IPv6 Addressing with OSPFv3 – 2

Wendell
By Wendell February 1, 2016 09:05

This lab gives you a small 3-router topology, with a basic IPv6 global unicast address design, and sends you forth to configure the basics: IPv6 addressing, routing, and OSPFv3. It’s a big long for these CLI labs, but not too bad – call it an extra 5 minutes compared to most of these kinds of labs. Check out the details below the fold, and get busy configuring!

 

Requirements

The figure shows three routers with Ethernet interfaces. The figure shows the IPv6 prefixes on each link. Then, beside each router sits the host part of the IPv6 address. For example, R1’s G0/2 IPv6 address combines 3000::/64 with ::1 for an address of 3000::1/64.

Your job in this lab: implement the IPv6 addresses shown in the figure, along with IPv6 routing and OSPFv3. The specific rules for this lab are:

  • Configure the IPv6 addresses needed on all the routers per the figure.
  • Configure Router-ID (RID) using the template x.x.x.x, where x is the router number
  • Use OSPF area 0
  • Use OSPF process-ID 15
  • Do not configure any commands beyond those required per the above list

Figure 1: Three Router with Unicast IPv6 Addresses

 

 

Initial Configuration

 

Example 1: R1 Config

Example 2: R2 Config

Example 3: R3 Config

 

Answer on Paper, or Maybe Test in Lab

Create your own answer, either by typing it in somewhere, or writing it on paper. Try to avoid using your notes – one of points of these labs is to move you from being able to read someone else’s config to being able to create your own from scratch.

You can easily test this lab with a few show commands. First, R1 and R3 should list one OSPFv3 neighbor, and R2 should list two neighbors (show ipv6 ospf neighbor). Each router should list two OSPF routes (show ipv6 route), although the OSPF-learned routes will be different on each router. You can check the interface IPv6 addresses with show ipv6 interface, and the OSPF router ID with show ipv6 ospf database.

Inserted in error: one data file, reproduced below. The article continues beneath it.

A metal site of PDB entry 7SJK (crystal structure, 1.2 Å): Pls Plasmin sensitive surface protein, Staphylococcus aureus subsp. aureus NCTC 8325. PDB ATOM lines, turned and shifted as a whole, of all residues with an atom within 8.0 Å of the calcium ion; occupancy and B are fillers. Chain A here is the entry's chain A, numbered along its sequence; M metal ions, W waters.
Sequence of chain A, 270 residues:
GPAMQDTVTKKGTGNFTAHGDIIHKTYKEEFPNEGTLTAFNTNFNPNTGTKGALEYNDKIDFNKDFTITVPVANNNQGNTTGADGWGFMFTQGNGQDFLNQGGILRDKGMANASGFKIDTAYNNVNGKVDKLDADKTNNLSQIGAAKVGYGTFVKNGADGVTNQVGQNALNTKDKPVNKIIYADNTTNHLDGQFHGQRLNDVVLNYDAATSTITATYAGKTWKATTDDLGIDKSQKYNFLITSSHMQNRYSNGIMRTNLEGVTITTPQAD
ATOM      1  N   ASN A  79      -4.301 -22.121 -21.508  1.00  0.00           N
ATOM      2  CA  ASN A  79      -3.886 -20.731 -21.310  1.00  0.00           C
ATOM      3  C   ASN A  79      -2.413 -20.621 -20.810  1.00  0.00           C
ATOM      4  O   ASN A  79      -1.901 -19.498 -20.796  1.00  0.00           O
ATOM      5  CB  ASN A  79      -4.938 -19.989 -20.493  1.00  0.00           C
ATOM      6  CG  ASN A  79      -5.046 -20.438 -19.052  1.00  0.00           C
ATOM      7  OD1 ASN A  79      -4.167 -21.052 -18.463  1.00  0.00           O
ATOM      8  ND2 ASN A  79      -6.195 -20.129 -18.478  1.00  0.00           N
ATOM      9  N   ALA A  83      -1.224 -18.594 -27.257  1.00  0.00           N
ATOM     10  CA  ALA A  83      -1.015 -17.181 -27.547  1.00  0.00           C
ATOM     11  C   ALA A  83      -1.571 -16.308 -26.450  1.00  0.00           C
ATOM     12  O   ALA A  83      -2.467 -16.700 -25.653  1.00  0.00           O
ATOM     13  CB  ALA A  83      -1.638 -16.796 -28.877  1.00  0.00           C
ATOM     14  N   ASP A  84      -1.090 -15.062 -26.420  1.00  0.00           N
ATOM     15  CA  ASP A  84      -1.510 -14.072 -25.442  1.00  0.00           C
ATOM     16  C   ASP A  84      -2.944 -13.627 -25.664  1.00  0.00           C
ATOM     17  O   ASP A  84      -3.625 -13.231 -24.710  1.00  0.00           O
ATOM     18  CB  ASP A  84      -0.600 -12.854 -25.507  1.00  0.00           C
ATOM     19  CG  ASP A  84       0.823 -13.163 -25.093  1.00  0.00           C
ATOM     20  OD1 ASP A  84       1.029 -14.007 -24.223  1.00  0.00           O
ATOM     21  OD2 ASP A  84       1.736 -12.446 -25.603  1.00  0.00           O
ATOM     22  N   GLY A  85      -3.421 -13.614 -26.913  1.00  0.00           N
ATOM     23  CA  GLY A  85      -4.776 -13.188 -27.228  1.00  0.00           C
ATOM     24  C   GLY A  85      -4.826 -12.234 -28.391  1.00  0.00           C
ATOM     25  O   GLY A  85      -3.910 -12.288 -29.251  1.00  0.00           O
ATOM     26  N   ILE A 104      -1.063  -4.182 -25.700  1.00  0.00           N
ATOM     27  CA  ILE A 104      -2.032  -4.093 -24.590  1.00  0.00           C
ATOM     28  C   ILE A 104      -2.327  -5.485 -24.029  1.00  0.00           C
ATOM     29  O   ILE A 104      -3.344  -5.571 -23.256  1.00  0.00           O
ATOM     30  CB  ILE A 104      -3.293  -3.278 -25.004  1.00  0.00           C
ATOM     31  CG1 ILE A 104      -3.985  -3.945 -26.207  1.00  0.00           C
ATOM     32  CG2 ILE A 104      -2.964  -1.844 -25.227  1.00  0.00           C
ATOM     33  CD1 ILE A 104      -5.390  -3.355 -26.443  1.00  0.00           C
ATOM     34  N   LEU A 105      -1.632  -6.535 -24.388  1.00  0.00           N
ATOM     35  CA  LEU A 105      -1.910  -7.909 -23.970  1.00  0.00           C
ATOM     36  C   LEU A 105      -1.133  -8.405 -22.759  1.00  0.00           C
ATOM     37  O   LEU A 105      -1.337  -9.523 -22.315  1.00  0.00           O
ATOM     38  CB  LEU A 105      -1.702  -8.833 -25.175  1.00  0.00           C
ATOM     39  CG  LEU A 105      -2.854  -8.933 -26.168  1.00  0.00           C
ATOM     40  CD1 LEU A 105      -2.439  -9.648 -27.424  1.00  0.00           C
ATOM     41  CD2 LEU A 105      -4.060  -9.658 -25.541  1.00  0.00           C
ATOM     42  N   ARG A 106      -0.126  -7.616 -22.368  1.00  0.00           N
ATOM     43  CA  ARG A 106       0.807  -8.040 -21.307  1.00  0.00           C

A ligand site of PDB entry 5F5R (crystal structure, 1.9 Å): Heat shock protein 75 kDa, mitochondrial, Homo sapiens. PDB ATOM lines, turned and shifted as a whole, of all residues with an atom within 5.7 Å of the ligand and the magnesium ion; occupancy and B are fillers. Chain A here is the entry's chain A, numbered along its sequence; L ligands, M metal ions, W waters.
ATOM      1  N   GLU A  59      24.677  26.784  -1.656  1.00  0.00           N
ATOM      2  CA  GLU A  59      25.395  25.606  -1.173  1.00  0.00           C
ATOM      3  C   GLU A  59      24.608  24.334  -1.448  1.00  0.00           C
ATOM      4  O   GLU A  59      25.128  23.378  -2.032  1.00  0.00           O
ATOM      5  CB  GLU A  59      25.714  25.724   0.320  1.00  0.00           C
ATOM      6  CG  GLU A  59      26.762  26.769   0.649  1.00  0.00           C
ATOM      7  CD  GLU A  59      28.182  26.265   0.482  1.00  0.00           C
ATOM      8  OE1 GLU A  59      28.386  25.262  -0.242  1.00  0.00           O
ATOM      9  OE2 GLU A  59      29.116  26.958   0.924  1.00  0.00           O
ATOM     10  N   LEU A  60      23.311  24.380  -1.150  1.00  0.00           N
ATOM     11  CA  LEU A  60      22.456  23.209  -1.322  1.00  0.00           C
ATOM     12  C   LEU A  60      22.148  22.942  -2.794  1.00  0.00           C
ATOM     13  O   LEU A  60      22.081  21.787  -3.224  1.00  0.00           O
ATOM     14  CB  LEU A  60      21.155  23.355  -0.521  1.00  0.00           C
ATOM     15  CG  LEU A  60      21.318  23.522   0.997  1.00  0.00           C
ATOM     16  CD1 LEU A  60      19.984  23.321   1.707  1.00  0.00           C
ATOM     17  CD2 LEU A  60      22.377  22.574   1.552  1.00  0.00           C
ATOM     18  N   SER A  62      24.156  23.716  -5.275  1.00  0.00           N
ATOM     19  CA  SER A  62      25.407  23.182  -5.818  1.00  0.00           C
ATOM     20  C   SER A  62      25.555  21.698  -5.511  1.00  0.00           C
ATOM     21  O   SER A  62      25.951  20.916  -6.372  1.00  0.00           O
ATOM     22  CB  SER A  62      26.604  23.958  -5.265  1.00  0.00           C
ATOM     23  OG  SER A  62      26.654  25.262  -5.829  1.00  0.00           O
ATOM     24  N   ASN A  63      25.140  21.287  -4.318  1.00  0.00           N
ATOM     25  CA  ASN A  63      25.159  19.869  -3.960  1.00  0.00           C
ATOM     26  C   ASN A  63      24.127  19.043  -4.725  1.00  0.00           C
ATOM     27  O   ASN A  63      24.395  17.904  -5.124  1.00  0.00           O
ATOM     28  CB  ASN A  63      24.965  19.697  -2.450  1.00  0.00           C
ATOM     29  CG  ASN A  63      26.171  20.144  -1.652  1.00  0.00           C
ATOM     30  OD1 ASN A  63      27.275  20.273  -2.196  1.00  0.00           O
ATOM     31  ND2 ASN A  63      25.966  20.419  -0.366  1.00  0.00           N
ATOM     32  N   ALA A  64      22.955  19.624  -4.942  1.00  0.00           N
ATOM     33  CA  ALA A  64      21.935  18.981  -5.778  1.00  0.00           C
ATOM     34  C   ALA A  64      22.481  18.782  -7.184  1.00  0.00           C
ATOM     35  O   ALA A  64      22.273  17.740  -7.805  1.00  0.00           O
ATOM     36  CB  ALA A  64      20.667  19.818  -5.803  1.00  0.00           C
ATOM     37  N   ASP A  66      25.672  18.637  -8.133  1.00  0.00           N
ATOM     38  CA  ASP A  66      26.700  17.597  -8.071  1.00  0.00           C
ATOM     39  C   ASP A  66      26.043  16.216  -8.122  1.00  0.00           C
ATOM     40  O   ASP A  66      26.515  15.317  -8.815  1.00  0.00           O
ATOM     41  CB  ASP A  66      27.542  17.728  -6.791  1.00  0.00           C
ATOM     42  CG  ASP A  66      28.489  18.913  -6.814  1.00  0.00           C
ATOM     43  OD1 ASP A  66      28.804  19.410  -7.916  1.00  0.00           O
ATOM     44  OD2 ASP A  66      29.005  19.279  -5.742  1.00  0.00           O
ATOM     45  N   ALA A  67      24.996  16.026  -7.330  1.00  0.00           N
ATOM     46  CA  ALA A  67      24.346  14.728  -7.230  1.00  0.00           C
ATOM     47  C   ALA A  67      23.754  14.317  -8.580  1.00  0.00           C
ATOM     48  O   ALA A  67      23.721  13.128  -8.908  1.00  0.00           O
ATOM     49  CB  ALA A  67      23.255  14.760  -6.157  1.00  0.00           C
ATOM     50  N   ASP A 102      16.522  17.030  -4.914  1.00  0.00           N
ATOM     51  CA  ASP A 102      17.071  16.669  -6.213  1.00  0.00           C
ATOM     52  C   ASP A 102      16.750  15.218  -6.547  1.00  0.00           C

Do this Lab with Cisco’s VIRL

You can do these labs on paper and still get a lot out of the lab. As an extra help, we have added files for the Virtual Internet Routing Lab (VIRL) software as well. The .VIRL file found here is a file that when used with VIRL will load a lab topology similar to this lab’s topology, with the initial configuration shown in the lab as well. This section lists any differences between the lab exercise and the .VIRL file’s topology and configuration.

Download this lab’s VIRL file!

 

Network Device Info

The .VIRL topology matches this lab topology exactly. The host info does as well.

 

Host Device Info

This lab does not have any specific Host device information.

 

Handy Host Commands:

To see PC IP address: ifconfig eth1

Ping example: ping6 -c 4 2001:DB8:1:1::100

Trace example: tracepath6 2001:DB8:1:1::100

Answers: IPv6 Addressing with OSPFv3 - 2
Answers: Basic EIGRP
Wendell
By Wendell February 1, 2016 09:05
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